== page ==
Wayward sea lion found making its way along a gravel road on northwest Vancouver Island

Greg Clarke has seen a lot of wildlife in 23 years of driving between his Port Hardy home to his job at the old military base at Holberg: cougars, bears, elk and more.

But spotting a huge sea lion making its way along the gravel logging road on Monday afternoon was a first.

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“It was probably the most bizarre thing I’ve ever seen on this road,” he said in an interview on Tuesday.

A grader operator saw the sea lion first and notified Fisheries and Oceans Canada, the body with responsibility for marine mammals.

Clarke also contacted the federal department, concerned about the animal being so far from the ocean.

Clarke had heard about the sea lion on his way to work, where he monitors the radar station at the old military post on northwest Vancouver Island.

“He got scared off the road and actually sat up in the woods in the power lines.”

Six hours later on Clarke’s way home, the sea lion had returned to the road having travelled about three-quarters of a kilometre since that morning. Scuff marks in the gravel showed where the animal had been.

“So what he was doing — he would travel a fair ways on the road and then he would go down in the ditch where there was some water and he would play in the water for a little while, swim along a little bit and then come back on the road again,” Clarke said.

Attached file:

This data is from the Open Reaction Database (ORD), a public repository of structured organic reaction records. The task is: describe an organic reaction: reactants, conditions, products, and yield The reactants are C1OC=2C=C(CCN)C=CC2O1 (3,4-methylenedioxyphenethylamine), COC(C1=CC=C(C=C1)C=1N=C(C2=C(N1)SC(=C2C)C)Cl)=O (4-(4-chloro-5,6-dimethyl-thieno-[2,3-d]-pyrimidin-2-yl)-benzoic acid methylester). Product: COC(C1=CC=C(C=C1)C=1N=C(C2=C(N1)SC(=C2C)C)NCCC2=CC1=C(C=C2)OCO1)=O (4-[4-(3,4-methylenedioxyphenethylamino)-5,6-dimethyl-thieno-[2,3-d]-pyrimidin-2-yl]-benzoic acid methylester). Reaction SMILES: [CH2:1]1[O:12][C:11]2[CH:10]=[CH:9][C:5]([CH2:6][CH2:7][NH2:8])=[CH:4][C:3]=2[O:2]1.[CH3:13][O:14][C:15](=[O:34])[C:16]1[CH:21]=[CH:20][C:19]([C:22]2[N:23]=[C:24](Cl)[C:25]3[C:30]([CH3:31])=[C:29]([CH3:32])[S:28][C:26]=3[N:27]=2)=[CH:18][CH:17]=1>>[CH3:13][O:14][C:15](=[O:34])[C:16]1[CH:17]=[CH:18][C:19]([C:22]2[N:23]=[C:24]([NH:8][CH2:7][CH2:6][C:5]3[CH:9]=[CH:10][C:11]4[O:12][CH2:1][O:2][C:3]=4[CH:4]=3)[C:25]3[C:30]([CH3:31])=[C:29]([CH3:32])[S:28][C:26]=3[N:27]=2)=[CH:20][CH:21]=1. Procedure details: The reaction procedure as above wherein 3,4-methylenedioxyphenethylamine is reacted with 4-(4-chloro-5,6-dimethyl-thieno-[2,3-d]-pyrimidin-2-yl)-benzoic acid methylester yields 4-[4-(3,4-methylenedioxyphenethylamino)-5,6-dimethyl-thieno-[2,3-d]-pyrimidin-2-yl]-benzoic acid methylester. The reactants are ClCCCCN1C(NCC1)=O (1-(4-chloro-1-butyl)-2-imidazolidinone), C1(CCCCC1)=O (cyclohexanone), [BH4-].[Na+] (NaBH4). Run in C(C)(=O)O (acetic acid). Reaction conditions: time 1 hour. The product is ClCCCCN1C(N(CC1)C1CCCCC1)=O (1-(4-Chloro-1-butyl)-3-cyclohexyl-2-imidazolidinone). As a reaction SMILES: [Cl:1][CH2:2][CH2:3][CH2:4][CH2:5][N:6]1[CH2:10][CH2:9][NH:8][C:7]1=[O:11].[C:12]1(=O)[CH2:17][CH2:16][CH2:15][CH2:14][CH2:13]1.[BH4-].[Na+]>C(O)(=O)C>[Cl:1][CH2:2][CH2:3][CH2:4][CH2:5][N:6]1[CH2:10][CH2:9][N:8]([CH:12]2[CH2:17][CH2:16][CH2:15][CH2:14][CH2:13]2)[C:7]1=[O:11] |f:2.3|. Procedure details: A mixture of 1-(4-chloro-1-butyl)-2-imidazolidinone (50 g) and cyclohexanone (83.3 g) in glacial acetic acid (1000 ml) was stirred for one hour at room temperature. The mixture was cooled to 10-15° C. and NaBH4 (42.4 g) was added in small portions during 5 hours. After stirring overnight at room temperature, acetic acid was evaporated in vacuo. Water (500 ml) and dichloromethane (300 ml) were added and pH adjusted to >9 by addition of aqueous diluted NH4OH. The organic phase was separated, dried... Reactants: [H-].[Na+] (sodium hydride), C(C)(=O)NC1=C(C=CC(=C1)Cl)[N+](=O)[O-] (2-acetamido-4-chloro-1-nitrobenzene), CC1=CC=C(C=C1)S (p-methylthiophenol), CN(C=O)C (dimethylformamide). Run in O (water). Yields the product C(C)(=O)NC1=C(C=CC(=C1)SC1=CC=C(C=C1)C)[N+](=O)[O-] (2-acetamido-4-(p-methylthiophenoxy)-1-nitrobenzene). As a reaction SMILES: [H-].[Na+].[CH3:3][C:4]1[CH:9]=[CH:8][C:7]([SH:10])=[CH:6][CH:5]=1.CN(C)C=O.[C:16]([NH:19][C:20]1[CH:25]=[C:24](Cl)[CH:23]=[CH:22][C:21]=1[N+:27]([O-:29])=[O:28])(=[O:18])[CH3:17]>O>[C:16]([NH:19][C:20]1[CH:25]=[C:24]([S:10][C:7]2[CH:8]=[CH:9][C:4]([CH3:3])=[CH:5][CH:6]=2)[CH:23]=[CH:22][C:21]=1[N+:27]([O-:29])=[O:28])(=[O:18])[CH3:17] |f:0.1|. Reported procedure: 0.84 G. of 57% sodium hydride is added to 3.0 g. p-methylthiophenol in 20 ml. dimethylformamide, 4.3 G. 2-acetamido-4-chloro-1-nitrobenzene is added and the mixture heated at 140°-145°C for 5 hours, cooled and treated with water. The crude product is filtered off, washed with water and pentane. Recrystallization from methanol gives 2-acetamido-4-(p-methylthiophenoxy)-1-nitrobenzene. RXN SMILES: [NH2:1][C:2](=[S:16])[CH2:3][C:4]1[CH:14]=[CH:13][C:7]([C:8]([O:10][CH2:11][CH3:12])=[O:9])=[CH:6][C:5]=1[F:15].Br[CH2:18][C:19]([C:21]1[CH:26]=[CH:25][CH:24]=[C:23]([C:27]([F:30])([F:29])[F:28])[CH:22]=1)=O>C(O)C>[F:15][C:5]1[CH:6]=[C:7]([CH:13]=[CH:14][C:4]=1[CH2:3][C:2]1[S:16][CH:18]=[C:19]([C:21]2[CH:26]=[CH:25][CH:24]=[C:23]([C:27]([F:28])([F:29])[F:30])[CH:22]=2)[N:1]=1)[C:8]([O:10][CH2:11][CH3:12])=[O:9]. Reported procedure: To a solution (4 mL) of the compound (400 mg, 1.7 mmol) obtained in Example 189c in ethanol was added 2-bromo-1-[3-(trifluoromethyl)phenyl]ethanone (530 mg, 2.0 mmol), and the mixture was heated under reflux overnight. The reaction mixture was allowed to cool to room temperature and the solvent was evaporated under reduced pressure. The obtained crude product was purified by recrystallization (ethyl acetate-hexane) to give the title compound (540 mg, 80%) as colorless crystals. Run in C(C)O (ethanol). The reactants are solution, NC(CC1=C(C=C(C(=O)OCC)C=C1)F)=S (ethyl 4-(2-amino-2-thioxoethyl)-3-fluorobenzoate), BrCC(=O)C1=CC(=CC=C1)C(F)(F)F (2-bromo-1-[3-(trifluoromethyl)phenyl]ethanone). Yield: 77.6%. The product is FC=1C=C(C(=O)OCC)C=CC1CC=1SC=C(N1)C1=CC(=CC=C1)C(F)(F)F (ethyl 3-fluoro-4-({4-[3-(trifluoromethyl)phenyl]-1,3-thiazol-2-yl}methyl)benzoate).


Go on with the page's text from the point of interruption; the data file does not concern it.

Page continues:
“And he would the cross the road and find more water. So basically he was going back and forth across the road.”

Clarke estimated that the sea lion was about six kilometres from the ocean when he saw it. It was about half a kilometre from one of the rivers.

The sea lion did not seem pleased to see a vehicle, Clarke said. “As I was coming back from work, I actually drove past him and he kind of charged my truck a couple of times.”

There was no sign of the sea lion on Tuesday morning. Locals are hoping it found its way back to the water.

Clarke figured the sea lion weighed a minimum of 600 pounds and likely more.

The animal was between the San Josef and Goodspeed rivers. Both feed into marine waters.

Paul Cottrell, Fisheries and Oceans’ marine mammal co-ordinator, identified the animal as a Steller sea lion and said it appears in good condition.

It’s likely the animal went up a nearby creek and became disoriented, ending up on the road, he said.

“It’s a very unique, odd incident but we’re hoping that the animal finds his way back.”

Federal officials are working with local residents to monitor the situation. If necessary, Cottrell said, they would move in to relocate the sea lion.

This isn’t the first time that a big sea lion has gone astray.

An adult California sea lion, nicknamed James Pond, hauled up on a deck in the Sunshine Coast in 2019, also likely arriving via a creek. Marine mammal staffers tranquillized him to return him to the ocean.


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